Republicans Question Big Banks Over Politicization

Republicans Question Big Banks Over Politicization
  • The US is more politically divided than ever before. 
  • Republicans are worried that politicization is infecting the financial sector. 
  • Wall Street CEOs recently testified in front of the Senate to answer questions about a wide-ranging set of issues.
  • One of the issues they were asked to defend was the recent push of Leftist ideals.

( – The Democratic Party’s social justice nonsense has spread far and wide. Corporations are attacking Republican states for passing election security laws. Businesses are firing people who make comments the Left doesn’t like. The federal government is trying to push schools to teach students that America is racist. To make it worse, it’s now infiltrating the banking system.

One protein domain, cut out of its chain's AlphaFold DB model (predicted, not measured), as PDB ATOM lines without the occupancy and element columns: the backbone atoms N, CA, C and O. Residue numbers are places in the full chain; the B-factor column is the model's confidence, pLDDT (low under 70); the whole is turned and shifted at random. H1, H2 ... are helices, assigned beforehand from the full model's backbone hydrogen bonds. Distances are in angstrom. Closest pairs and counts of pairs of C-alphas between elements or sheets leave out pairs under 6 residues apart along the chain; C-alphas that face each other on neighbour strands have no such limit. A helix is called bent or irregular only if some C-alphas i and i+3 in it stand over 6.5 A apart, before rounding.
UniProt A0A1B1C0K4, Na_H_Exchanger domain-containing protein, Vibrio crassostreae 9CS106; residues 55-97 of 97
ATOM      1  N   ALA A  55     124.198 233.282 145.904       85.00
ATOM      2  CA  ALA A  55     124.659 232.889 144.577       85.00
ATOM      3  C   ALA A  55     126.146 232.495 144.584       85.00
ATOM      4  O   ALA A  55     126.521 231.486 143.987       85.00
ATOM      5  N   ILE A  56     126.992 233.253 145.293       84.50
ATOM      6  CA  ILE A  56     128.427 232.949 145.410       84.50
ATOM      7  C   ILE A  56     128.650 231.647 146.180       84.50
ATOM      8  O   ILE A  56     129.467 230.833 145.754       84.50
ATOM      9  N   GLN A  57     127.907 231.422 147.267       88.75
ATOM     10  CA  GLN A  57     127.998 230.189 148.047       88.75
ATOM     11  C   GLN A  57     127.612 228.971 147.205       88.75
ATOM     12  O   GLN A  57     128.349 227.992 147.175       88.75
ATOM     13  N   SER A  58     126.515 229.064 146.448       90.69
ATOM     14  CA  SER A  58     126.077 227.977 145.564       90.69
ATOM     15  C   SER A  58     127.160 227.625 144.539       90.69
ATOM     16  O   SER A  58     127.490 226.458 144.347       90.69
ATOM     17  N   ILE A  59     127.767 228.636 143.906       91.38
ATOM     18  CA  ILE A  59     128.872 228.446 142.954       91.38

Republicans Demand Answers

On May 25 and 26, the CEOs of America’s six largest banks provided testimony to the Senate Banking Committee and the House Financial Services Committee. Republicans took the opportunity to grill the executives about what they believe is “woke capitalism” infecting the industry.

Senator Tim Scott (R-SC) said woke capitalism is “running amok throughout the financial institutions of our country.” He asked Citibank CEO Jane Fraser, Bank of America CEO Brian Moynihan, and Goldman Sachs CEO David Solomon about their recent decision to chastise Georgia for passing its election law. Moynihan was the only one who could really respond and blamed it on input from his bank’s Environmental, Social, and Corporate Governance committee.

The senator was appalled that the CEOs could not give a reason for objecting to the law even after signing a letter objecting to that law.

Social Justice Is Not Their Job

Banks have a duty to serve the American people when they need financial help, whether that be holding their money in a bank account, issuing loans, or investing in the market for clients. They’re an integral part of the economic system, there’s no doubt. However, the CEOs do not have the right to tell lawmakers what laws to pass in their states. It’s not in their job description to get involved in the political process. And, they’re not supposed to be social justice warriors. They need to stay in their lanes.

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